The Community-Based Renewable Energy Program (SB 1050) passed in 2015, utilizing an energy tariff imposed on electric utility companies. The measure is enforced by the Public Utilities Commission. Customers can purchase shares in a renewable energy facility that offset their monthly consumption via a credit on their utility bills.
Additionally passed in 2015, Act 100 requires electric utilities to create a tariff to enable customers to join community programs.
Hawaiian Electric, the grid provider for Oahu, Maui County, and Hawaii Island, has paved the way during Phase One (which capped energy generation to 8 megawatts). Phase two of the Community-Based Renewable Energy Program, which expands energy generation to 225 megawatts, began in April 2020. Hawiian Electric is exploring Pay-As-You-Go and On-Bill payment options to increase accessibility.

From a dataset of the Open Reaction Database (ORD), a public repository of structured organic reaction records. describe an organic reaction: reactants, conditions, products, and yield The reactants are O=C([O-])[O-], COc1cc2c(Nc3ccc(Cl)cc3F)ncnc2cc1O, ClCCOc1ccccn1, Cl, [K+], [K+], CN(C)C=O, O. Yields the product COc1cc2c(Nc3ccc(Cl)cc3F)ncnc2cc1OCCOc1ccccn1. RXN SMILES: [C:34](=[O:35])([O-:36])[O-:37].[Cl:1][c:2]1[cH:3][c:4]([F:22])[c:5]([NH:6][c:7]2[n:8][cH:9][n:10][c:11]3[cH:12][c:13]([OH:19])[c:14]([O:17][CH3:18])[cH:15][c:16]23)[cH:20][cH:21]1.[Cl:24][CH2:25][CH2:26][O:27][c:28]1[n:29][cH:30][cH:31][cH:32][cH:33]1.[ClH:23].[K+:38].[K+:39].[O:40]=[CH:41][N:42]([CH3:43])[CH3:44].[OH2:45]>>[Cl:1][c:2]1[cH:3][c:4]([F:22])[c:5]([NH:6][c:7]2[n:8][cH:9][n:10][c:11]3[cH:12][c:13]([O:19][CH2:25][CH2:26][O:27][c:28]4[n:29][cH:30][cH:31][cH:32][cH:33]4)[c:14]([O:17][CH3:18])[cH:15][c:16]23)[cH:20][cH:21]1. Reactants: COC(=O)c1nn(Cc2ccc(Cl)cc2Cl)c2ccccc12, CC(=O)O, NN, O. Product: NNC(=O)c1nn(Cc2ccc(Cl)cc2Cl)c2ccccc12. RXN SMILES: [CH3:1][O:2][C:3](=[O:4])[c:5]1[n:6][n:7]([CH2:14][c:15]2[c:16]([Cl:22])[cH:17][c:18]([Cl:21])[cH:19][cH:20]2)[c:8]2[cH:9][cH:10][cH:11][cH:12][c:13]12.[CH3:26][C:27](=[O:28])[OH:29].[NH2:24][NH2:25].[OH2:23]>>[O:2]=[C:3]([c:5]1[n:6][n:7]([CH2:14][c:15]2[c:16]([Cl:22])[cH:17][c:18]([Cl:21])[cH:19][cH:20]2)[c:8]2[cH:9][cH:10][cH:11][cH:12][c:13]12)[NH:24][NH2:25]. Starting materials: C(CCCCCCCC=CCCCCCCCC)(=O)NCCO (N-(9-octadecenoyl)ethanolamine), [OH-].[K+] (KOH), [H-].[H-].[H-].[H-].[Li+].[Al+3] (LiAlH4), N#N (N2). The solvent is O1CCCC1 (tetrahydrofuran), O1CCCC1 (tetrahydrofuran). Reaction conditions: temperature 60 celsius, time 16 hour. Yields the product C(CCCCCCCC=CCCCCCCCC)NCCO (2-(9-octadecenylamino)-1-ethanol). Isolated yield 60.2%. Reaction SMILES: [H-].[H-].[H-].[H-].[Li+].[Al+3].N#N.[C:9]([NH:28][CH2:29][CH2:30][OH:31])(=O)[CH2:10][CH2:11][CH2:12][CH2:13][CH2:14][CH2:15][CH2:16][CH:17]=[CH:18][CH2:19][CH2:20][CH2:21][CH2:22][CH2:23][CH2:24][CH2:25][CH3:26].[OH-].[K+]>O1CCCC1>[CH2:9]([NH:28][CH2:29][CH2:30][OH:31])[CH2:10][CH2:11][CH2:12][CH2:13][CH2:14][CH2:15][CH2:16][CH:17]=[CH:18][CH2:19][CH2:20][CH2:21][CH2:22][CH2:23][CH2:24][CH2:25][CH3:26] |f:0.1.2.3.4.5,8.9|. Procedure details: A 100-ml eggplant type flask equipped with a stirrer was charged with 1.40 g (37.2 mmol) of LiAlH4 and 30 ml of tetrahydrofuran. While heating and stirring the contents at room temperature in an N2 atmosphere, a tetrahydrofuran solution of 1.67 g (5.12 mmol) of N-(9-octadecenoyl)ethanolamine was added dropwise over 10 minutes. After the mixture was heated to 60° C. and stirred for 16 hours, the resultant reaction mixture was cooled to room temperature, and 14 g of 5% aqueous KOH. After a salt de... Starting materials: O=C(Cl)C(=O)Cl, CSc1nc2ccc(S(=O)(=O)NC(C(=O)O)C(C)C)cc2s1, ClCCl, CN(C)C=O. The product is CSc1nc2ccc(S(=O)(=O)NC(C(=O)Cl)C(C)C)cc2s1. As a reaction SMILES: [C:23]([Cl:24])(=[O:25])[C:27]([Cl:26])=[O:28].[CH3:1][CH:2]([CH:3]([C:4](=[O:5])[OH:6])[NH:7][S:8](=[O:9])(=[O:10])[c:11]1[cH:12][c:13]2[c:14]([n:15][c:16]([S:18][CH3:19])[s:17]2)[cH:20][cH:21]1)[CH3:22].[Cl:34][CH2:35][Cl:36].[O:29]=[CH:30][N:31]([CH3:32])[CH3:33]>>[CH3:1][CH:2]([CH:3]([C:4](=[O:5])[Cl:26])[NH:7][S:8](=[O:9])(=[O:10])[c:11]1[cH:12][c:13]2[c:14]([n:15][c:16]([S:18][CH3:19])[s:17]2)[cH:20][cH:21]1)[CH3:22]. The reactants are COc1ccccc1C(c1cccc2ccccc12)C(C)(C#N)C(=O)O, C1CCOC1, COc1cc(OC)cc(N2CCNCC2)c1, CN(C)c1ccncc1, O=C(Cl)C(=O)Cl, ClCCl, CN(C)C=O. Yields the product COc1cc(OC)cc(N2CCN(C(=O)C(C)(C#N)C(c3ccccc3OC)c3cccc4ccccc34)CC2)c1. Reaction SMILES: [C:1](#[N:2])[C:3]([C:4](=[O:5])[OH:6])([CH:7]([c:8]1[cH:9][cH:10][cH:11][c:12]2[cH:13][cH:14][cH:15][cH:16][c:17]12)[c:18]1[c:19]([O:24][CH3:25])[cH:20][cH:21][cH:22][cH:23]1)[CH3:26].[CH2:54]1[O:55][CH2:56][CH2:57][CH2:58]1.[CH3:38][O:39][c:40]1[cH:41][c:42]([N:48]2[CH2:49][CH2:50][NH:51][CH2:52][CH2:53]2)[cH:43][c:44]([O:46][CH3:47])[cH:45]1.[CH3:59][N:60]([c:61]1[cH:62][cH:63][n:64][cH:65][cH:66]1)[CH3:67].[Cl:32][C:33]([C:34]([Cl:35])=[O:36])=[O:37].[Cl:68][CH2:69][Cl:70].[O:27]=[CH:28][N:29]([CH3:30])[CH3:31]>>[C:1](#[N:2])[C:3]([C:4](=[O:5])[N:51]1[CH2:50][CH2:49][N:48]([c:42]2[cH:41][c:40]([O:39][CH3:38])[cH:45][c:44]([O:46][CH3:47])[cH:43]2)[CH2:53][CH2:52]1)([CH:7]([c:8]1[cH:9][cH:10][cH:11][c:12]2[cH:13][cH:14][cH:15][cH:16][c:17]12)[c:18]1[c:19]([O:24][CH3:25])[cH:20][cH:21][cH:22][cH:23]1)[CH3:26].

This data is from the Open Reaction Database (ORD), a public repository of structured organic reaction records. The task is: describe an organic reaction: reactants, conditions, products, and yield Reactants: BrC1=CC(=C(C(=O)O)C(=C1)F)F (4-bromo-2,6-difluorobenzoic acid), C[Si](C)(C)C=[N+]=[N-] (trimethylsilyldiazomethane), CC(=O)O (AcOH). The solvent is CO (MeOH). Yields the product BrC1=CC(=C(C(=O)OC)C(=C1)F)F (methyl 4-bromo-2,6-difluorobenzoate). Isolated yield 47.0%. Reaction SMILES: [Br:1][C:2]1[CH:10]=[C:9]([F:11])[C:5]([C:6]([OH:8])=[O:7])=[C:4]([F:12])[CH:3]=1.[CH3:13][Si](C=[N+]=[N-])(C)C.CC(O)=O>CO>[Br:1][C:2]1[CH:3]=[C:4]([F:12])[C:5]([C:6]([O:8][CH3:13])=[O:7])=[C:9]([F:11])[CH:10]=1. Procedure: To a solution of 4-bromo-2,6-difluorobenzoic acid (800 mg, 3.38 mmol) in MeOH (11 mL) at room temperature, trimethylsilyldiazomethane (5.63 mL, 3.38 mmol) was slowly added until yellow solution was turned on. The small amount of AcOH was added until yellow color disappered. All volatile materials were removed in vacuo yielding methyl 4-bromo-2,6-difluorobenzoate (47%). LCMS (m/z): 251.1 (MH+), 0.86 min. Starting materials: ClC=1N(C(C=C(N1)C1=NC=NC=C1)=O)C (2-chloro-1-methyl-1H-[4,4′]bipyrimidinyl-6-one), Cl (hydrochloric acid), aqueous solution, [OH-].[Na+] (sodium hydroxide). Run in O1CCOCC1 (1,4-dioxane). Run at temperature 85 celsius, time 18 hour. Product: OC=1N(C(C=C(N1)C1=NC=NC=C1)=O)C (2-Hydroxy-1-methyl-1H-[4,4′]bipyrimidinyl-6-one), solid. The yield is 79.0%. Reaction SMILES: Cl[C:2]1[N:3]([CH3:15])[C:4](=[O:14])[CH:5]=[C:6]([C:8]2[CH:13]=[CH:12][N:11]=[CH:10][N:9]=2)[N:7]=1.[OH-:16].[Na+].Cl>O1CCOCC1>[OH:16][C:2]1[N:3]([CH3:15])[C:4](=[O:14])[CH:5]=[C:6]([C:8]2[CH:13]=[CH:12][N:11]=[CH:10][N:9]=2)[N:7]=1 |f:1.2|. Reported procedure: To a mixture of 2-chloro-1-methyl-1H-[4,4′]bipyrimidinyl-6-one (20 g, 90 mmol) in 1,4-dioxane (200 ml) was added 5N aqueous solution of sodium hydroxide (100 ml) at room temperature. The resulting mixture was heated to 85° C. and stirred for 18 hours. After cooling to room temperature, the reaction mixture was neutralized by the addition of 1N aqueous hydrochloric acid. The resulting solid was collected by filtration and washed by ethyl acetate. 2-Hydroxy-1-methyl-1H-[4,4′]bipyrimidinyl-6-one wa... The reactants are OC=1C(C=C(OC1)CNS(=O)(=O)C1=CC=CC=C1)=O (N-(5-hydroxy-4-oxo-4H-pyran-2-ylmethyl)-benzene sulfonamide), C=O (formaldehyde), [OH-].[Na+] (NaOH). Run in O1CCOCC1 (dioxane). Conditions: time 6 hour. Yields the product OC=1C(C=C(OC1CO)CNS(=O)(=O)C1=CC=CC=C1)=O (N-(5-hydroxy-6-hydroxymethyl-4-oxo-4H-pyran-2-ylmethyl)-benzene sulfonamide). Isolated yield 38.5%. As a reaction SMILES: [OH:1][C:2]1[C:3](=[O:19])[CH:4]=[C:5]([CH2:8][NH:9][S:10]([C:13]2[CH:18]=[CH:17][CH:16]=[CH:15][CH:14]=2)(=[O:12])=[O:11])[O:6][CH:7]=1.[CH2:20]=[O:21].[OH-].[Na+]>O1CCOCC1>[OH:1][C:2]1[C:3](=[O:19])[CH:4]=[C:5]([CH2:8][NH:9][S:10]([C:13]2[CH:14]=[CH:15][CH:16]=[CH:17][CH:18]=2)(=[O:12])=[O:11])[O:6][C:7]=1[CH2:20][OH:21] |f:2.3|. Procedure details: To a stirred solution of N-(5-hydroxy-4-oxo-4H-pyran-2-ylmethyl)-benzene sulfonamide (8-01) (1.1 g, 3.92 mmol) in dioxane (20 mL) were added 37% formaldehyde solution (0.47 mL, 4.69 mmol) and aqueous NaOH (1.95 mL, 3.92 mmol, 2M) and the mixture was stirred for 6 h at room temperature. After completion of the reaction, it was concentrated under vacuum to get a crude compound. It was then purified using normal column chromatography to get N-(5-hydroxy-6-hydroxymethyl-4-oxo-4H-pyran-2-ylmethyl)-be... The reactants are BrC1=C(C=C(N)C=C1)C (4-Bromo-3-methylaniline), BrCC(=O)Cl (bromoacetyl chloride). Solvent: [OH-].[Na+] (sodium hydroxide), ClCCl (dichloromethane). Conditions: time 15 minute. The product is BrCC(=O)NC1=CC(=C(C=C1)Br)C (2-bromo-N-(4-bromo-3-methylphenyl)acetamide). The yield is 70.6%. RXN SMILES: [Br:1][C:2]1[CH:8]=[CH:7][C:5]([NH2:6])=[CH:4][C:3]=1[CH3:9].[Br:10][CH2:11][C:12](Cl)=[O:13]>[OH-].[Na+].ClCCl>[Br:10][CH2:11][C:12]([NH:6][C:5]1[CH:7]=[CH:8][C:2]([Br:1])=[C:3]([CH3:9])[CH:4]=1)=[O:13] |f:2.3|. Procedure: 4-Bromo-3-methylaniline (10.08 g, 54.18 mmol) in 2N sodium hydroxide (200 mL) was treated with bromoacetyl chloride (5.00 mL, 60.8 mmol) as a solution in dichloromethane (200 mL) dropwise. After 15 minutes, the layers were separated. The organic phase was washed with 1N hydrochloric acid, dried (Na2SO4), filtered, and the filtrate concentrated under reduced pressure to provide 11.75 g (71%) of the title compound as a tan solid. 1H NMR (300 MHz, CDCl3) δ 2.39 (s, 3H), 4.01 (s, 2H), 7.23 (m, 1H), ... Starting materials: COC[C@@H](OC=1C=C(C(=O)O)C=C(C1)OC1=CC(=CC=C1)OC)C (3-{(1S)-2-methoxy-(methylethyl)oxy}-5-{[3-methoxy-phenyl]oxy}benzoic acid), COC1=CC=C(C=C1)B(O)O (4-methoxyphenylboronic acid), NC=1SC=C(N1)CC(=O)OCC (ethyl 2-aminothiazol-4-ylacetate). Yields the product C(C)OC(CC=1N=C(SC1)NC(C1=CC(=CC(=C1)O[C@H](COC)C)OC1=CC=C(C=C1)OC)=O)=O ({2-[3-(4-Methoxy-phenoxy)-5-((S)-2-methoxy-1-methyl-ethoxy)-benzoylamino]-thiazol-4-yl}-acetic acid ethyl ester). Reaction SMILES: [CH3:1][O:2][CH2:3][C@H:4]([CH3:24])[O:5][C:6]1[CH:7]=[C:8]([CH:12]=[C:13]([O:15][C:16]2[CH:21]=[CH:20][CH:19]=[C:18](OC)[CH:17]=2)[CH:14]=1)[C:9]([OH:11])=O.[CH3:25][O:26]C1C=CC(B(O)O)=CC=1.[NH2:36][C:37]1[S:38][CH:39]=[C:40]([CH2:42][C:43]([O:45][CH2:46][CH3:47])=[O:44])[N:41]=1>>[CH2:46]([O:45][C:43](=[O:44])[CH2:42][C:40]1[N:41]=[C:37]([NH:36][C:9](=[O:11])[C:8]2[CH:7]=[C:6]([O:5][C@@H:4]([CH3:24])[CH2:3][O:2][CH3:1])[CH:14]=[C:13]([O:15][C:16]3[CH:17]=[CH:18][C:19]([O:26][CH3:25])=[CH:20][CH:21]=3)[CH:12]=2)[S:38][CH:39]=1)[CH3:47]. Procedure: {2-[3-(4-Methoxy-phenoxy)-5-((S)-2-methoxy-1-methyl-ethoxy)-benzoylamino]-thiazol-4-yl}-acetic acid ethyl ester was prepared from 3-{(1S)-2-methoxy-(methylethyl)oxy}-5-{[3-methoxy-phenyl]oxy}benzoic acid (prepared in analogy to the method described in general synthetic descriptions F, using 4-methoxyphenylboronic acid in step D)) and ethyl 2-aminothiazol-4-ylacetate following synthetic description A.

Watch the top state community solar programs progress in our National Community Solar Programs Tracker.
Check back soon for more detail about the Hawaii community solar program.
For more on solar in Hawaii, check out these ILSR resources:
- Hawaii’s Test Case for Solar Grid Penetration (2014)
- Hawaiian Sunblock: A Presentation on the Barriers to Low Cost Solar (2012)
- Hawaii Makes Long Strides in Solar Energy (2012)
Learn more about community solar in one of these ILSR reports:
|Designing Community Solar Programs that Promote Racial and Economic Equity|
|Minnesota’s Solar Gardens: the Status and Benefits of Community Solar|
|Beyond Sharing — How Communities Can Take Ownership of Renewable Power|
For podcasts, videos, and more, see ILSR’s community renewable energy archive.
This article was originally posted at ilsr.org. For timely updates, follow John Farrell on Twitter or get the Energy Democracy weekly update.
Featured photo credit: U.S. Department of Energy via Flickr. (CC BY 2.0)